I've often heard advice from short-term traders: "Don't get married to a position." Investors, however, do enter into a kind of marriage: a marriage with their basic approach to markets. Frequency of exposure drives the rapid pattern recognition of the scalper, but it is depth of conviction that enables investors to stay their course. The key, in investing as in marriage and careers, is finding the right partner for that bonding and commitment--not just something you think can work, but something that captures your deepest beliefs; that you're willing to subordinate yourself to.

RELATED POSTS:

Guiding Principles of Trading Psychology

The Objective Basis for Subjective Knowledge

Reflections on Life and Markets

4 comments:

Caravaggio said...

Hi Brett, I operate as both a trader and investor, both with limited success, so I may well be wrong in my thinking, but here it is:

Surely we all have stop-losses in many aspects of life, including relationships. That is, there has to be a level at which it's better to get out and call it day ... that's not to say we should walk away at the slightest difficulty, but just that we need to appreciate when things are not working.

Likewise, for the investor who got washed out of the market dip earlier in the year, I don't know whether it's fair to say that they behaved like traders (short-termist) and that they just got spooked out of their positions for no good reason. They could have had a strong conviction behind their trades, but then the sequence of events could have rationally led them to take their cards off the table. Investors like Soros used to trade according to his convictions and what the market was telling him, not just convictions alone.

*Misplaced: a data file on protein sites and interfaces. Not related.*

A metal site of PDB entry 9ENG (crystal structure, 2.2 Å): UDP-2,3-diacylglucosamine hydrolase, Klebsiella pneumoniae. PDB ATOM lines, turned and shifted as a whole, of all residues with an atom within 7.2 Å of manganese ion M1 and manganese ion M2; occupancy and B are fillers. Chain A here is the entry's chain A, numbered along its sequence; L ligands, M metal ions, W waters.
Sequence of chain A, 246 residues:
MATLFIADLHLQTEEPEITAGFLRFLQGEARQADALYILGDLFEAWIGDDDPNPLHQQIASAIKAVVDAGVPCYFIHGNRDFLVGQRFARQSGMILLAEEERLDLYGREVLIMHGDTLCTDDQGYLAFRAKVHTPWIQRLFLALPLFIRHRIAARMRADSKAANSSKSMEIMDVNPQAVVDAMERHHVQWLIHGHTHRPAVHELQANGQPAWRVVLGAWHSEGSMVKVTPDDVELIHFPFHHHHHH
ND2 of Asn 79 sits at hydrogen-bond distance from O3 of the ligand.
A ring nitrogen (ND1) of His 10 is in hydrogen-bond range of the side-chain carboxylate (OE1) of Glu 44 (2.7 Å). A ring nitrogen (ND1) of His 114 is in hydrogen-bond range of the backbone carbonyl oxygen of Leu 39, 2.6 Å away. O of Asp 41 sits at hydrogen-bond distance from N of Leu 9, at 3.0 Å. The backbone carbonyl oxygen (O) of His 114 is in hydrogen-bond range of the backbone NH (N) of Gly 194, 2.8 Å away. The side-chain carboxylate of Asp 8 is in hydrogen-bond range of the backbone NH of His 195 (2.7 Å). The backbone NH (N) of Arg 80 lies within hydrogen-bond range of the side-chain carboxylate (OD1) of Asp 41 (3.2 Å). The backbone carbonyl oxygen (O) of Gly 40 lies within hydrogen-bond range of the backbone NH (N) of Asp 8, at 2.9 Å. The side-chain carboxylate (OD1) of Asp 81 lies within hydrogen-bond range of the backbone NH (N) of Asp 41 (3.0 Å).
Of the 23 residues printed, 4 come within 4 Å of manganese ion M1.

I haven't thought it through in great detail but perhaps the reason the successful trend followers all have strong will and the conviction to ride out the draw downs is simply because to succeed in this type of investing you have to take this attitude, by default. Those who don't don't make good trend followers can still be good macro traders (eg: Soros), and many who do have the conviction will still be wrong and get taken out by the market (nursing big losses, perhaps blowing up along the way). And then, by definition, we are only left with one group of investor in the successful category of trend followers - and we end up believing these are the traits we need to be good investors, but perhaps this is a kind of backwards perspective, a kind of trap of survivorship bias amongst the trend following school. I could be clearer but I hope this makes a little sense. thoughts welcomed.

all the best

Caravaggio

Brett Steenbarger, Ph.D. said...

Hi Caravaggio,

I certainly agree that stop losses are necessary in all facets of life, from relationships and jobs to investments. The key ingredient of success, however, is the capacity to sustain a long-term commitment even through normal, expectable ups and downs.

Brett

Kunal Bhasin said...

Hi Sir,

I am a new small investor in Indian markets.Still in learning phase.

However ur article was nice to read.Can i request you further to write something on how to handle relationships.

Thanks
Kunal

Brett Steenbarger, Ph.D. said...

Hello Kunal,

Thanks for your note. I haven't planned any posts on relationships, but will consider the possibility!

Brett